RoadTrip America

Routes, Planning, & Inspiration for Your North American Road Trip

Roadtripping USA: The Complete Coast-to-Coast Guide to America (Let's Go), by Emilie S. FitzMaurice (Editor)

Roadtripping USA

This is the second book in a year that we have reviewed that claims to be a complete road trip guide to the USA. The first one, United States: On the Road by Insight Guides, may better capture the wonder of roadtripping in America, but Let's Go's new Roadtripping USA: The Complete Coast-to-Coast Guide to America certainly makes a good stab at being an actual guidebook. Their approach in many ways is quite interesting, because they chose to examine the USA by undertaking eight separate cross-country road trip routes conducted over the period of January 2003 through August 2004. Two of these routes, "The Great North" and "The North American," include visits to Mexican and Canadian cities. Their inclusion makes this book more an "Americas" roadtrip guide, which is a good thing.

Like Let's Go's other guidebooks, the research for RoadTripping USA was conducted by students on a shoestring budget, and this has resulted in some excellent recommendations for low-cost lodging and dining across the continent. That said, I found the research and writing to be uneven. Some of the discoveries described in this book are outstanding and clearly reflected quality time spent "in situ" by the researcher-writers. Even just a few of these excellent recommendations would have made the purchase price of US$25 a good bargain, and the book includes three or four dozen. On the other hand, I have been fortunate enough to spend time in many of the cities profiled in the book and the recommendations for lodging in places like Barstow, California, Las Vegas, Nevada, and even Stowe, Vermont, seem to have been made without the writers' ever stepping foot into the establishments they mention. In addition, they missed well-known, easy-to-find good choices in a number of other cities. The book is still good as long as long as you remember to keep your eyes and ears open for other possibilities while you travel. Another thing to note is that at least a quarter of the 995 pages are duplicate listings because of the criss-crossing nature of the eight routes.

One excellent feature of Roadtripping USA is the funny and articulate commentary about the places covered. I also learned about a slew of fascinating places and events I knew nothing about, and I've added a number of them to my "must-see" list for future road trips. For example, Fager's Island's tradition of playing the 1812 Overture each night at sunset in Ocean City, Maryland sounds quite appealing, and it might be fun to meet "Utan", the largest crocodile on display in America. (He's in Myrtle Beach, South Carolina.) The "Lineman's Rodeo" at the National Agricultural Hall of Fame in Missouri, where contestants climb utility poles and string electrical wire, sounds good, too. And who'd want to miss the Mermaid show at Weeki Wachee, Florida? Would-be mermaids have to spend a year in mermaid training school before they can flip their tails for the public. Info about roadside wonders and events like these make Roadtripping USA a great book to have along on any coast-to-coast drive.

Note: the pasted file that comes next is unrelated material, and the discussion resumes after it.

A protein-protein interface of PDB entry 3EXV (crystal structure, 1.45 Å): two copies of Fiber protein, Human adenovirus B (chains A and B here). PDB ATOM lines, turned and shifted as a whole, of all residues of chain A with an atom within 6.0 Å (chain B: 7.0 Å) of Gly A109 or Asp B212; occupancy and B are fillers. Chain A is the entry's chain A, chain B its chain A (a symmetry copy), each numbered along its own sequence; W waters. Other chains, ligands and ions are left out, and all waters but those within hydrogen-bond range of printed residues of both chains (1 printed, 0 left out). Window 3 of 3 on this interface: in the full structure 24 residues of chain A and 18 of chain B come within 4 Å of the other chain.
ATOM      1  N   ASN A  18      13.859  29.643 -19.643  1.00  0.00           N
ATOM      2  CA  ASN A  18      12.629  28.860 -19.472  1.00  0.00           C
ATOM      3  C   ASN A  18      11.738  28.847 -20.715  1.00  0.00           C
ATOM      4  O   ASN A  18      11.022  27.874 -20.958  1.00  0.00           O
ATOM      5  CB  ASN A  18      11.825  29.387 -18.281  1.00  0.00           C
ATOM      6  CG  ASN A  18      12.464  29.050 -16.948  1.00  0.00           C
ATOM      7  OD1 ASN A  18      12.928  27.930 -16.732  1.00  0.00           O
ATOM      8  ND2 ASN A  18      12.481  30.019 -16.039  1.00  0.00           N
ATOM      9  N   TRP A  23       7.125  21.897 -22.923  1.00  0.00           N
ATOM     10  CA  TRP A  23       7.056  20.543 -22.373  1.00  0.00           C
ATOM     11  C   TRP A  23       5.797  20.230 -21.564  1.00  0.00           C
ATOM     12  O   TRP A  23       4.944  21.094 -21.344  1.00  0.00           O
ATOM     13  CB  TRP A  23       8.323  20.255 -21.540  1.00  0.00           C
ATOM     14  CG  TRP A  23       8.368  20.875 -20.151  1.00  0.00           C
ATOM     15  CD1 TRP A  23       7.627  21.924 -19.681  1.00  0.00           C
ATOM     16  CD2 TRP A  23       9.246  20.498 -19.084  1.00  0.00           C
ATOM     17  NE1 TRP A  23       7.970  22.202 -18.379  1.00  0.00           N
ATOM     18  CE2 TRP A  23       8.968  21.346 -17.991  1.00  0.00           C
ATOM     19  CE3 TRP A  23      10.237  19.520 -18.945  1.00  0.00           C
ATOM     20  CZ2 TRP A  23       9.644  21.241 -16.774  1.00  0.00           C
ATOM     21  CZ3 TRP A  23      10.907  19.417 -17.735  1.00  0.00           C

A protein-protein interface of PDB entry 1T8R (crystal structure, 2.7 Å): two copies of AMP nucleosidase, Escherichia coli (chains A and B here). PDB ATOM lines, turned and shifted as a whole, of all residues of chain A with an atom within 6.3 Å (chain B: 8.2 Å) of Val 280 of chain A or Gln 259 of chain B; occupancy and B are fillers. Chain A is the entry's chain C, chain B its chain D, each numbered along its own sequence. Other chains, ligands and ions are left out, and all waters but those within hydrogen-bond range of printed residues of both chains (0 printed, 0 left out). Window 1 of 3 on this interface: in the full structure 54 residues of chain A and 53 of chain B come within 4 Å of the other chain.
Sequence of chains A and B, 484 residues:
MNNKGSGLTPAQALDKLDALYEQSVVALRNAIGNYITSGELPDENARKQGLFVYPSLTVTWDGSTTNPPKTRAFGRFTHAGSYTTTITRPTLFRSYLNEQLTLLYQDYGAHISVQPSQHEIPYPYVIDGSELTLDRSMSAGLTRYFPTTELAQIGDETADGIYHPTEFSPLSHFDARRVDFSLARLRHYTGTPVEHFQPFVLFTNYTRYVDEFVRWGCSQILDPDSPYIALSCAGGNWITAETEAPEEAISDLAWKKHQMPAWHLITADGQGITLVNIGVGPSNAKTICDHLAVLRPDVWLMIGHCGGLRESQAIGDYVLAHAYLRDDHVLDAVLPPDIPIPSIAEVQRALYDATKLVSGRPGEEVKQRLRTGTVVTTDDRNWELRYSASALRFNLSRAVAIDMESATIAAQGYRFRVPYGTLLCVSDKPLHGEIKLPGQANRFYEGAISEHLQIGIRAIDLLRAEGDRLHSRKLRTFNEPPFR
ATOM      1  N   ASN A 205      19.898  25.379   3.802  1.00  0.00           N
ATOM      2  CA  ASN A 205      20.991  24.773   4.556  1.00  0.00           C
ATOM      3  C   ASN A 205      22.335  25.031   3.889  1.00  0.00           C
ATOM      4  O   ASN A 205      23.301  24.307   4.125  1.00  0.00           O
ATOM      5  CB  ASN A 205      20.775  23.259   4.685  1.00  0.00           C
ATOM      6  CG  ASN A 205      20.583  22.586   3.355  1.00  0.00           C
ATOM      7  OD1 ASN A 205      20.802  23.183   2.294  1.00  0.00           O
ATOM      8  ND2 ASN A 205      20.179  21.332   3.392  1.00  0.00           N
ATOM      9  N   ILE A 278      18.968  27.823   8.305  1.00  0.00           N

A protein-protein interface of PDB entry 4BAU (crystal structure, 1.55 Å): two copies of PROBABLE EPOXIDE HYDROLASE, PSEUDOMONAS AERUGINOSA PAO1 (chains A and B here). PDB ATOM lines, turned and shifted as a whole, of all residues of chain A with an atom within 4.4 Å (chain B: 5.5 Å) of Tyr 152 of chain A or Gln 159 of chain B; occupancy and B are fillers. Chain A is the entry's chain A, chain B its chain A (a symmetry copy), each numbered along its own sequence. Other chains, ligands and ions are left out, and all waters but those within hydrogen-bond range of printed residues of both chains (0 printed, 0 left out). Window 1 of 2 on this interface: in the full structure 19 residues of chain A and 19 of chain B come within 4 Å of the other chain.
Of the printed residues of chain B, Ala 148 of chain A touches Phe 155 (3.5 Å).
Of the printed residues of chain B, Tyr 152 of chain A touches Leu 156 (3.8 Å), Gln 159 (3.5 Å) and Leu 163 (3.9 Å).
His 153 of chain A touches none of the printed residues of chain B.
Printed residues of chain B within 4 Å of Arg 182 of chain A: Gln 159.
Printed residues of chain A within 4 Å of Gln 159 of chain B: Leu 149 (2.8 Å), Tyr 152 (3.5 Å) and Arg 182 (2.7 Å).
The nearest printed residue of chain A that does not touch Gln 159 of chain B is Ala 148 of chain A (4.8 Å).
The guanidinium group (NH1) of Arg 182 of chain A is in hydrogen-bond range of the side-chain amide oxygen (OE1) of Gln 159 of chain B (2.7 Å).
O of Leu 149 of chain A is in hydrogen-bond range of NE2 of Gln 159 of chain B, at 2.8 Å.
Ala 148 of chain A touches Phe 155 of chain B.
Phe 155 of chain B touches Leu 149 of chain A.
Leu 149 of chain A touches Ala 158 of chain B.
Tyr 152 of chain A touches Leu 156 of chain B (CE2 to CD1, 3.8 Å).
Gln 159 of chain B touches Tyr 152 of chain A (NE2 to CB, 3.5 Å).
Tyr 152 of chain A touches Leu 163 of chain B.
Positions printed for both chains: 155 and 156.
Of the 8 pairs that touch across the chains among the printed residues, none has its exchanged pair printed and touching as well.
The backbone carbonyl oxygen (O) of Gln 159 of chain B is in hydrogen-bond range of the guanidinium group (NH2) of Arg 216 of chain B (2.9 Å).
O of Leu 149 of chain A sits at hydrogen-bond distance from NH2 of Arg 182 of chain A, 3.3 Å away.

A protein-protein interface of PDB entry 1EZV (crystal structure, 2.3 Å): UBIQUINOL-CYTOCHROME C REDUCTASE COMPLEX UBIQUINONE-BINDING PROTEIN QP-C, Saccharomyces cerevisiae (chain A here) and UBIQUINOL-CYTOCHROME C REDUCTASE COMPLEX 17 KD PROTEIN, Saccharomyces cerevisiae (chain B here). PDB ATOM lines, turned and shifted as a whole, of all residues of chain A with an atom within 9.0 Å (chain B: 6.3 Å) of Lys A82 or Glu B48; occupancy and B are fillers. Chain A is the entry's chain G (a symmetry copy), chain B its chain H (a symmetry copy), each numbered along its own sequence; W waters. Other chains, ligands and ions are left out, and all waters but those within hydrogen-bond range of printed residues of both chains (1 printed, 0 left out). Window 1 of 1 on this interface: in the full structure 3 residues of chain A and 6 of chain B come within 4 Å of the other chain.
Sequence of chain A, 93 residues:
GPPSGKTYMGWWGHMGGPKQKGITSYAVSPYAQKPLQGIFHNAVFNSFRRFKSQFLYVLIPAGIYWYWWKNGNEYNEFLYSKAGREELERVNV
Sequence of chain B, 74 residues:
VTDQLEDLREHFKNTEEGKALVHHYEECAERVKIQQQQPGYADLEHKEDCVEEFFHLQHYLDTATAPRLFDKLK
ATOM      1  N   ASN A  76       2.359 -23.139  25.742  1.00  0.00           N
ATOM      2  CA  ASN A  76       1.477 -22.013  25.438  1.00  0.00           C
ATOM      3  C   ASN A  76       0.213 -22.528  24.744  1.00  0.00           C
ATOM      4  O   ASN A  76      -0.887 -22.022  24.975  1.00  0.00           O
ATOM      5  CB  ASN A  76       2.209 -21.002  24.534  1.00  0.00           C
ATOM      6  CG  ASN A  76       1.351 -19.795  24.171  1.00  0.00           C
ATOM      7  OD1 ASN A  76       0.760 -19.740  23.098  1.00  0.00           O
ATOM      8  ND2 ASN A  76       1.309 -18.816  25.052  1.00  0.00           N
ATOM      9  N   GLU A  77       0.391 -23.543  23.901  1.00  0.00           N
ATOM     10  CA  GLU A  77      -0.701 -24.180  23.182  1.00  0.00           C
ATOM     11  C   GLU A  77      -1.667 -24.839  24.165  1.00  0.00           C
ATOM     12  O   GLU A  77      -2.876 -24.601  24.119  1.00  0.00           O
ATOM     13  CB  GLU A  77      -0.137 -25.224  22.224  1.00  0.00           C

The "Getting Around" section in each town and city description has tips for navigating the area. I laughed out loud when the writer described the bizarre street layout in Ogallala, Nebraska. East East Street and West East Street (if that isn't confusing enough right there) are ten blocks apart. Amazingly, the writer manages to make sense out of this counter-intuitive approach to the grid system.

The descriptions of various food treats found around the country are another nice feature. Three that stand out in my memory are the Devil's Tower ice cream cone (which costs $6.80!) available at the "Farson Merc" in Wyoming, the Road Kill Café on Route 66 in Seligman, Arizona, and Wall's Barbecue in Savannah, Georgia. The latter is located in a tiny alley with zero visibility that no one could find without this guide.

A couple of lodging choices that make my "must go there" list are the Riverbend Hot Springs Hostel in Truth or Consequences, New Mexico, where guests stay in teepees on the banks of the Rio Grande River. At the other end of the spectrum, a stay at the posh McMenamins Edgefield in Troutdale, Oregon, sounds appealing. The property boasts its own vineyard, golf course, movie theatre, and brewery.

An aspect of this book that takes some getting used to is the orientation of the map routes included on nearly every page. The maps are turned so the route always reads from bottom to top, even if "north" is not the top of the page. Once you're accustomed to the system, the maps are easy and convenient to use.

The first 46 pages of Roadtripping USA comprise a chapter entitled "Essentials." Well worth reading, it is an excellent introduction to the phenomenon of roadtripping in America. The raft of information that follows, the sense of humor of the contributors, and the overall quality of the research and writing make this a reference that comes very, very close to actually being a "complete coast-to-coast guide to America."

Mark Sedenquist

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